When the tomb of Edward I was opened in Westminster Abbey in 1771, the renowned antiquarian Richard Gough allegedly reached into the gaping coffin and snagged himself a little royal memento. The incident was recorded by William Cole, and it is recounted by Rosemary Sweet in her Antiquaries: The Discovery of the Past in Eighteenth-Century Britain (p. 278):
Mr G was observed to put his Hand into the Coffin and immediately apply it to his Pocket: but not so dexterously that the Dean of Westminster saw it: he remonstrated against the Proprietary of it, and Mr G denying the Fact, the Dean insisted on the Pocket being searched: when they found that he had taken a Finger; which was replaced.
In Gough’s defence, I should add the proviso that Cole was not sure whether to believe the story or not. But let’s assume the story is true and that Gough had attempted to make off with a macabre souvenir of this momentous occasion. At first it seems shocking that a well-respected antiquarian, someone dedicated to uncovering and preserving the nation’s past, might act in such a selfish and self-centred way. But the more you think about it, the less surprising it is. Put yourself in Gough’s shoes – wouldn’t you be tempted to take a piece of the nation’s glorious history for your own? Or would your sense of ‘proprietary’ and your respect for the dead stay your hand? What harm would it do to lift one of those smaller bones, wouldn’t there still be plenty left? You would look after it and treasure that little finger, and get great pleasure from possessing it, wouldn’t you?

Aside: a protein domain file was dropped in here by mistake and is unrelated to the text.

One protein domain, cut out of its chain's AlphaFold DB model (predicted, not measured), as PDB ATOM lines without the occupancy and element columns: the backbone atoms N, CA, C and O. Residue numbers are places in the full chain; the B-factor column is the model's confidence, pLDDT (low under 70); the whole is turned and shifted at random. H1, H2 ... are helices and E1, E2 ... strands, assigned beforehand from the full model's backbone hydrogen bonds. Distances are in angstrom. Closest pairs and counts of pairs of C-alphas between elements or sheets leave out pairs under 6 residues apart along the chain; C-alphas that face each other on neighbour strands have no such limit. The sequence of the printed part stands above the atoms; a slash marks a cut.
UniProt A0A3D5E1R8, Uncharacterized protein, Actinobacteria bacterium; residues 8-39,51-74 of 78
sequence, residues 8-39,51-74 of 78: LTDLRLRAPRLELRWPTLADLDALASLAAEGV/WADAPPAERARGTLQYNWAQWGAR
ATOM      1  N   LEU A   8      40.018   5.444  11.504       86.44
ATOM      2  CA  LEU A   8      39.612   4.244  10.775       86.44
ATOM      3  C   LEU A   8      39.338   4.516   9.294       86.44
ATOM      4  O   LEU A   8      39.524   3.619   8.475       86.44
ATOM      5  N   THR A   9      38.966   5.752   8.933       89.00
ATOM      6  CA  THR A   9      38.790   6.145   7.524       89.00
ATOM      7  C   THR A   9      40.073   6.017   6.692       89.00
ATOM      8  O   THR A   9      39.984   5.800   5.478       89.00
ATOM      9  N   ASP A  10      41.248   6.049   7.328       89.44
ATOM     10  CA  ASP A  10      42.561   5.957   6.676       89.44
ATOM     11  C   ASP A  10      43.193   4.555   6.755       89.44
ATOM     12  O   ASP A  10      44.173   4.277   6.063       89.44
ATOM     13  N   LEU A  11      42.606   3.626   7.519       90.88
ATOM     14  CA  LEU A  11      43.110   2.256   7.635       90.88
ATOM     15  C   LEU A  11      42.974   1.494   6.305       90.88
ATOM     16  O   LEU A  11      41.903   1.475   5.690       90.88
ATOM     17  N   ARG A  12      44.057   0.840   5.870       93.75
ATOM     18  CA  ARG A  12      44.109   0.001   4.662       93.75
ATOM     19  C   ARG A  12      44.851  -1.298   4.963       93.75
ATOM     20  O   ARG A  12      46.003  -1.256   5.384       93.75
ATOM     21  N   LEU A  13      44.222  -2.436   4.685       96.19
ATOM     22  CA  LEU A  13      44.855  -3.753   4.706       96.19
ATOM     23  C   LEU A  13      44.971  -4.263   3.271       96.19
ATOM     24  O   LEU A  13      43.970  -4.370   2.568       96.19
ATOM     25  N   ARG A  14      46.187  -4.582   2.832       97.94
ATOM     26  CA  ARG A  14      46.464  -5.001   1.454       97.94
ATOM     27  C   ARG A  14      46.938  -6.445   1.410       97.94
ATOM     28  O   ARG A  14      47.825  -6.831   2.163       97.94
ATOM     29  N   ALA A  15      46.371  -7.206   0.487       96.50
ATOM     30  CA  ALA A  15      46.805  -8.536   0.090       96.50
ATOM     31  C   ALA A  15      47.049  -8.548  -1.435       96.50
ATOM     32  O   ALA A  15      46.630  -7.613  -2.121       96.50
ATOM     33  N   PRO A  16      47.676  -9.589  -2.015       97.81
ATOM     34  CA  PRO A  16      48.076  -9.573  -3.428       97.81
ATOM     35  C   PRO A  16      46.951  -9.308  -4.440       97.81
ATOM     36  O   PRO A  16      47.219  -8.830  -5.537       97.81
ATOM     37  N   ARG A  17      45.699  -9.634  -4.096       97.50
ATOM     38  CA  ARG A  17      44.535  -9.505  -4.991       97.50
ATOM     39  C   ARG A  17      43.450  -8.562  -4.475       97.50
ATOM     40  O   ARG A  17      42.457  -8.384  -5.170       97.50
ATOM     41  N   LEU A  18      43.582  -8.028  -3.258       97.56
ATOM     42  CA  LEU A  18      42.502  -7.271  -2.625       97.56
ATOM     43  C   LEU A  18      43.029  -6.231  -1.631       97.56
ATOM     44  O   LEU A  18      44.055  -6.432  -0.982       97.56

Beyond this particular dilemma the reality is that conserving the documents and objects of the past is a cultural, technical, economic, intellectual and moral minefield. Wherever you turn conservation is fraught with ideals in tension and competing interests, and each contributor to the argument has perfectly reasonable logic to support their point of view. Tricky questions abound: who owns the relics of the past, and who should be given access to them? How to you balance preservation with exhibition? What’s the point of conserving anything, and how do you decide which bits should be kept? Preservation or restoration? Open access or aggressive protectionism?
We have all heard stories of archivists who are so intent on protecting their collection that they become more a hindrance than a help in attempting to access the stuff of the past. Yet at the same time we can sympathise with the impulse to protect and extend the life of the fragile documents that are so crucial to being able to understand our history – it’s just that, if no one gets to see them, how can those histories be written? It’s not only paper that needs to be protected either. For many years now, worrying stories about the disintegration of the ancient Roman city of Pompeii, a UNESCO world heritage site, have littered the news, with the site becoming a symbol for what some see as decades of mismanagement of Italy’s cultural sites. Pompeii is fundamental to our understanding of everyday life in ancient Rome, and it receives about 2.5 million visitors each year. It isn’t hard to make a case for its international significance and value, but it does seem that it is very hard to effectively conserve it.